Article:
Thank you for reading The Light Over London! Please enjoy this bonus look at the Louise’s life after the war.
Haybourne, Cornwall, April 1946
The wind lifted Louise’s hair as she wrapped the wool cardigan a little closer around her. It still felt strange being in civilian clothes. She’d relied on a uniform for nearly five years, and even with the restrictions of clothing rationing the choices seemed daunting.
When she’d arrived in Haybourne a month ago, she’d let Kate choose her clothes for her. Her cousin had dressed her up like a doll, just as she used to when the most complicated worry in both of their lives was whether it would rain on the way to a dance. Now Kate, a mother with another baby on the way, bustled around her, clucking and fretting that Louise wasn’t more excited to once again be able to wear skirts and shirts, dresses and shoes that weren't khaki.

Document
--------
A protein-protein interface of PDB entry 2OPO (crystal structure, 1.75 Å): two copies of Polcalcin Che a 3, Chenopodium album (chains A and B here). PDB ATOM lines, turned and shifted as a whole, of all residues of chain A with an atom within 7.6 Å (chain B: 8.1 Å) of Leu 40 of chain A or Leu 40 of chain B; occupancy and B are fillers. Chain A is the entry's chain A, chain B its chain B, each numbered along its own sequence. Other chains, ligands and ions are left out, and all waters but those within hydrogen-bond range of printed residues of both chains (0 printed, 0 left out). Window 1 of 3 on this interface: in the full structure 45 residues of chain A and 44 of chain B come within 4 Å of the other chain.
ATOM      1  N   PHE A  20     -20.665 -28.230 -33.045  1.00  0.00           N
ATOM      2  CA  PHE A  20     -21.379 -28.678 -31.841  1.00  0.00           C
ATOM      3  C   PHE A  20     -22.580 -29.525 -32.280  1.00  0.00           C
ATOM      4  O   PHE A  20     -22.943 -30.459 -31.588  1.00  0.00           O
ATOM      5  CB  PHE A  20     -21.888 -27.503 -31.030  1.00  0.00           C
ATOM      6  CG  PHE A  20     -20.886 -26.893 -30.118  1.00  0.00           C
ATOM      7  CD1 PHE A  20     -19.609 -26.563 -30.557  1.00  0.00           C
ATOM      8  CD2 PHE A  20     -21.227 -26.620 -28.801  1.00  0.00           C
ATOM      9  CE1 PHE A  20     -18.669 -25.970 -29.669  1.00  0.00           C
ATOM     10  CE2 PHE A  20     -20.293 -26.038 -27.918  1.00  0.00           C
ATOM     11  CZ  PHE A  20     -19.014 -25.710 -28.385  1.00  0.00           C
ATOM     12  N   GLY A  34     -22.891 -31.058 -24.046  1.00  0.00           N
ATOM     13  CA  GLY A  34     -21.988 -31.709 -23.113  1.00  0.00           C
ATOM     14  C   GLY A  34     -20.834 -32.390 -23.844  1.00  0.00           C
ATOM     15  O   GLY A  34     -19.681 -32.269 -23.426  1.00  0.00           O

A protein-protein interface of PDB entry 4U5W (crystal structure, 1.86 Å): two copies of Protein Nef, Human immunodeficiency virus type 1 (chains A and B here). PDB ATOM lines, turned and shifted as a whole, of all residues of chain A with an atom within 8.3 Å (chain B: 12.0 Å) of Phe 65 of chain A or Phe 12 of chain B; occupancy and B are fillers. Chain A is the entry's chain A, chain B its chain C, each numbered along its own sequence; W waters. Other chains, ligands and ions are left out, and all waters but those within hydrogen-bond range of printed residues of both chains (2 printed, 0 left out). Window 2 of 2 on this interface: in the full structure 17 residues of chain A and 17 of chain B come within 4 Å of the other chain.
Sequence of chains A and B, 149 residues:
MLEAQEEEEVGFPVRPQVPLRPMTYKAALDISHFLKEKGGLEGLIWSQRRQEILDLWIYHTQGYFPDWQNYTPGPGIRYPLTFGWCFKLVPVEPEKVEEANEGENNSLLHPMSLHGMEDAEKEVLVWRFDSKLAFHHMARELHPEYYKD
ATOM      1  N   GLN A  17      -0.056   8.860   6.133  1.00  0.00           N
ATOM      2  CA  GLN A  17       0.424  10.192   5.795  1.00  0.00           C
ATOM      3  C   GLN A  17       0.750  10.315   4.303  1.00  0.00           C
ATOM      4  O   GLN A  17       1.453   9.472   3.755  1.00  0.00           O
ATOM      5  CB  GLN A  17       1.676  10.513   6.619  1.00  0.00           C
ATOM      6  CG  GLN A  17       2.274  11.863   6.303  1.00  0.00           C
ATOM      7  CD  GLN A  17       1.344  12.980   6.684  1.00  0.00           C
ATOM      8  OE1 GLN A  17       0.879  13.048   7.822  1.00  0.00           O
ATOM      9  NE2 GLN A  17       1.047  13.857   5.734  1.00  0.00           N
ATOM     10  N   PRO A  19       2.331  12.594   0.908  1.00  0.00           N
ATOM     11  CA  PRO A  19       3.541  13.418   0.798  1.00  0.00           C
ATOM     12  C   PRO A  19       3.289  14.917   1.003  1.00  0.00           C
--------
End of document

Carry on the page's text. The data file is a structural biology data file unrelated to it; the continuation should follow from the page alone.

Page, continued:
Louise had stayed in the ATS as long as they would have her. Once her Ack Ack unit was disbanded after VE Day, she’d put in a transfer and been sent to Germany to the truck depots. A colonel for three years at that point, she’d coordinated the women who got behind the wheel to help the Allied forces deconstruct the war that had been a part of all of their lives for almost six years. It had been sobering seeing the destruction everywhere around her, and the rumors that had circulated for years about horrible camps where unspeakable, inhumane things were done to people became reality as the troops marched through.
It was a time of grueling, hard work, made even more challenging by the many servicewomen who wanted nothing more than to wait for their number to be called up so they might be demobbed and returned to the lives they’d put on hold all those years ago. Louise was the exception. She wanted to stay. The ATS had been her life for so long. It had been the place where she’d learned of love and lost, friendship and betrayal. To return to her life before the war was unthinkable.
She was lonely, separated from her Gunner Girls, but their regular letters kept her busy.